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An octogenarian former general, Aoun has long eyed the presidency, a position that must be filled by a Maronite Christian under Lebanon’s confessional political system.
With his election, Aoun becomes the 13th president of the tiny, Middle Eastern country riddled with internal sectarian divides that have plunged it into war in the past and that holds together at peacetime with a fragile mix of power sharing and realpolitik.
Aoun’s election came as security was tightened across the capital Beirut, with cars blocked from accessing the parliament area and Martyrs Square, where supporters of Aoun’s Free Patriotic Movement (FPM), dressed in their trademark orange, have been gathering for days.
Lebanon was without a president for over two years following the end of former president Michel Sleiman’s term in office. Lawmakers however failed to arrive at a presidential candidate acceptable to the various parliamentary blocs, and 45 attempts at electing a president ended in failure.
The 46th attempt on Monday turned into a nail-biter after Aoun secured 84 votes in the first round, two short of the 86 needed to win. Under the rules, the veteran politician — who was present at the special parliamentary session – had to merely secure an absolute majority of votes from the 127 lawmakers present in the chamber. But the second round saw 128 ballots cast — one more than the number of lawmakers present.
As the nation watched the crucial parliamentary session on live TV, senior Lebanese lawmakers huddled around the dais trying to resolve the last-minute hiccups. When Aoun was finally declared the winner of the historic vote, a cheer went up inside the chamber and among Aoun supporters gathered around TV sets across the nation.
Shock support from two old foes
Hopes for ending the political stalemate resurfaced in January 2016, when Aoun’s old rival, Samir Geagea, leader of the Christian Lebanese Forces, withdrew his candidacy.
Aoun, a Hezbollah ally, had the backing of the powerful Shiite group since his surprise rapprochement with the Syria-backed group in 2006.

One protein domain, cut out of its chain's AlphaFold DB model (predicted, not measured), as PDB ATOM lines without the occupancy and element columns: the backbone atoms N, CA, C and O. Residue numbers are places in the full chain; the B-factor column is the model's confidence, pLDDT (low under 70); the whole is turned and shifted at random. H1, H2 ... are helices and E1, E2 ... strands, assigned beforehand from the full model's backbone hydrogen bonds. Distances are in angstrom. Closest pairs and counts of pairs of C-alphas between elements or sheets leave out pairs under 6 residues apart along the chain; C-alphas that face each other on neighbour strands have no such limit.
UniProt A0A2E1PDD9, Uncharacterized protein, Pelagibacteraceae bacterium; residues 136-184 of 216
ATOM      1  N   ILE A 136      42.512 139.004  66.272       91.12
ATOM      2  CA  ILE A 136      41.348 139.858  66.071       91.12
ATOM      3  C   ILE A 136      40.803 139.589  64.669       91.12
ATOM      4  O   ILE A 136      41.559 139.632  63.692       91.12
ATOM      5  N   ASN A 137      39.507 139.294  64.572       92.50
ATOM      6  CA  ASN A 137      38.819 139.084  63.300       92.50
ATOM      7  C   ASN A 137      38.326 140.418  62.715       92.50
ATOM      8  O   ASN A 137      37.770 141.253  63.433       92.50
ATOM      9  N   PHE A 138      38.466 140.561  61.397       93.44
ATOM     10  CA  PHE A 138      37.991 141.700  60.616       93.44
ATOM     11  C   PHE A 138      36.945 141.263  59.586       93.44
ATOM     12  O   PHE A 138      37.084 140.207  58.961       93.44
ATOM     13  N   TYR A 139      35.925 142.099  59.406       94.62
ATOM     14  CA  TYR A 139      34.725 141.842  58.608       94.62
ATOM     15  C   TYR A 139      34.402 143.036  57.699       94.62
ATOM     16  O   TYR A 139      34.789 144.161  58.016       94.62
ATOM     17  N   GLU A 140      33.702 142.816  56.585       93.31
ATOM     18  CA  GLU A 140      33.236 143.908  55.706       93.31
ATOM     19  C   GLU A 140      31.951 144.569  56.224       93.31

The last hurdle of garnering Sunni support was overcome when former Lebanese Prime Minister Saad Hariri — weakened by disputes with his powerful backer, Saudi Arabia – announced his shock support for his bitter foe, Aoun.
Hariri described his endorsement of Aoun as necessary to “protect Lebanon, protect the (political) system, protect the state and protect the Lebanese people”.
The streets of the capital were emptier than usual ahead of the vote, with most schools and universities closed.
But Aoun’s supporters were eager to celebrate the leader who is being hailed in banners strung up around the country as “the strong president” who can “work miracles”.
His election is widely viewed as a victory for the pro-Iranian axis in the Middle East, giving a boost to Hezbollah and the Shiite Lebanese group’s ally, Syrian President Bashar Assad.
Aoun’s detractors have ramped up criticism of him on social media ahead of the vote, accusing him of being a highly strung egomaniac who has allied himself with rivals to get what he wants.
In footage posted by an opponent, Aoun is heard railing against the same parliament set to elect him on Monday as an “illegitimate” body because it has twice extended its own mandate.
While Aoun’s election will end a vacuum seen as damaging for the country, experts say it is unlikely to resolve the underlying disagreements that kept the post empty for so long.